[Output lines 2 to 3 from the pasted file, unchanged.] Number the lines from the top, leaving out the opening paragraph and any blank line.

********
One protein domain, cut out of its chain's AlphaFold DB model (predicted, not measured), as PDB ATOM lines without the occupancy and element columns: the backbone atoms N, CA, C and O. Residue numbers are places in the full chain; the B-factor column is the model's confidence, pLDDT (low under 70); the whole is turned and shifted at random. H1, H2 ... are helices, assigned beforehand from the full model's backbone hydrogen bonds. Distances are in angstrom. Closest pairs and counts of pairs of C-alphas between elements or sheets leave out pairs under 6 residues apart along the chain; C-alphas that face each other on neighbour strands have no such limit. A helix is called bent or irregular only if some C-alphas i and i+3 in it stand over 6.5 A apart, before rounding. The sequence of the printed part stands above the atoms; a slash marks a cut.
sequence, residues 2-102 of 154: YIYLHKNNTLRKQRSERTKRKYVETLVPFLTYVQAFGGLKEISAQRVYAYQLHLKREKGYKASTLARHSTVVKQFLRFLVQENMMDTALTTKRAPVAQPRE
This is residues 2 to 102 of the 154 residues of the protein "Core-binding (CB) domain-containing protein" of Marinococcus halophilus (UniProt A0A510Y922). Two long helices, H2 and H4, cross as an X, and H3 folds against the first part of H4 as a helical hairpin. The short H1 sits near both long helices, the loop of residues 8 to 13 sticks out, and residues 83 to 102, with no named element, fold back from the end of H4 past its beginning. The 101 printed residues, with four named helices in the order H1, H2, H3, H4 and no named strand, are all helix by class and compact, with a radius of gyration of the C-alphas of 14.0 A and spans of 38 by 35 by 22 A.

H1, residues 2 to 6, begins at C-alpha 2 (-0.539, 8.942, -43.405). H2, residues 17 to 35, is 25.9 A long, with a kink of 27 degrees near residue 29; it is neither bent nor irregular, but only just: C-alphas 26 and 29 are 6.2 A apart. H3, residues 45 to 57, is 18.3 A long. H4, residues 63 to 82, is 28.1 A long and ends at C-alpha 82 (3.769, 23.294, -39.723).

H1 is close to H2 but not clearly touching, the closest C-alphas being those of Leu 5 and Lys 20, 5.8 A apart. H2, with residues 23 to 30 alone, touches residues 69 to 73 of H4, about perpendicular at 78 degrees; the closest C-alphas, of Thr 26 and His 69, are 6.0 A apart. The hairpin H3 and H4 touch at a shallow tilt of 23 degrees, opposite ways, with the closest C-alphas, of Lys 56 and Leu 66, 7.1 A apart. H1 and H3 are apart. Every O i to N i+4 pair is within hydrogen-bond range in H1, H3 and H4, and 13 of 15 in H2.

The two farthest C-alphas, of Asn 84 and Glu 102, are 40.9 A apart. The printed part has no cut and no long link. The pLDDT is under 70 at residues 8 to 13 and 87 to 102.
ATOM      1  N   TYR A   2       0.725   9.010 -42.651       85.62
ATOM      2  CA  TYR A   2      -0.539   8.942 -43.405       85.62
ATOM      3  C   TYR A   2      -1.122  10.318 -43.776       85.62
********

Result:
This is residues 2 to 102 of the 154 residues of the protein "Core-binding (CB) domain-containing protein" of Marinococcus halophilus (UniProt A0A510Y922). Two long helices, H2 and H4, cross as an X, and H3 folds against the first part of H4 as a helical hairpin. The short H1 sits near both long helices, the loop of residues 8 to 13 sticks out, and residues 83 to 102, with no named element, fold back from the end of H4 past its beginning. The 101 printed residues, with four named helices in the order H1, H2, H3, H4 and no named strand, are all helix by class and compact, with a radius of gyration of the C-alphas of 14.0 A and spans of 38 by 35 by 22 A.

H1, residues 2 to 6, begins at C-alpha 2 (-0.539, 8.942, -43.405). H2, residues 17 to 35, is 25.9 A long, with a kink of 27 degrees near residue 29; it is neither bent nor irregular, but only just: C-alphas 26 and 29 are 6.2 A apart. H3, residues 45 to 57, is 18.3 A long. H4, residues 63 to 82, is 28.1 A long and ends at C-alpha 82 (3.769, 23.294, -39.723).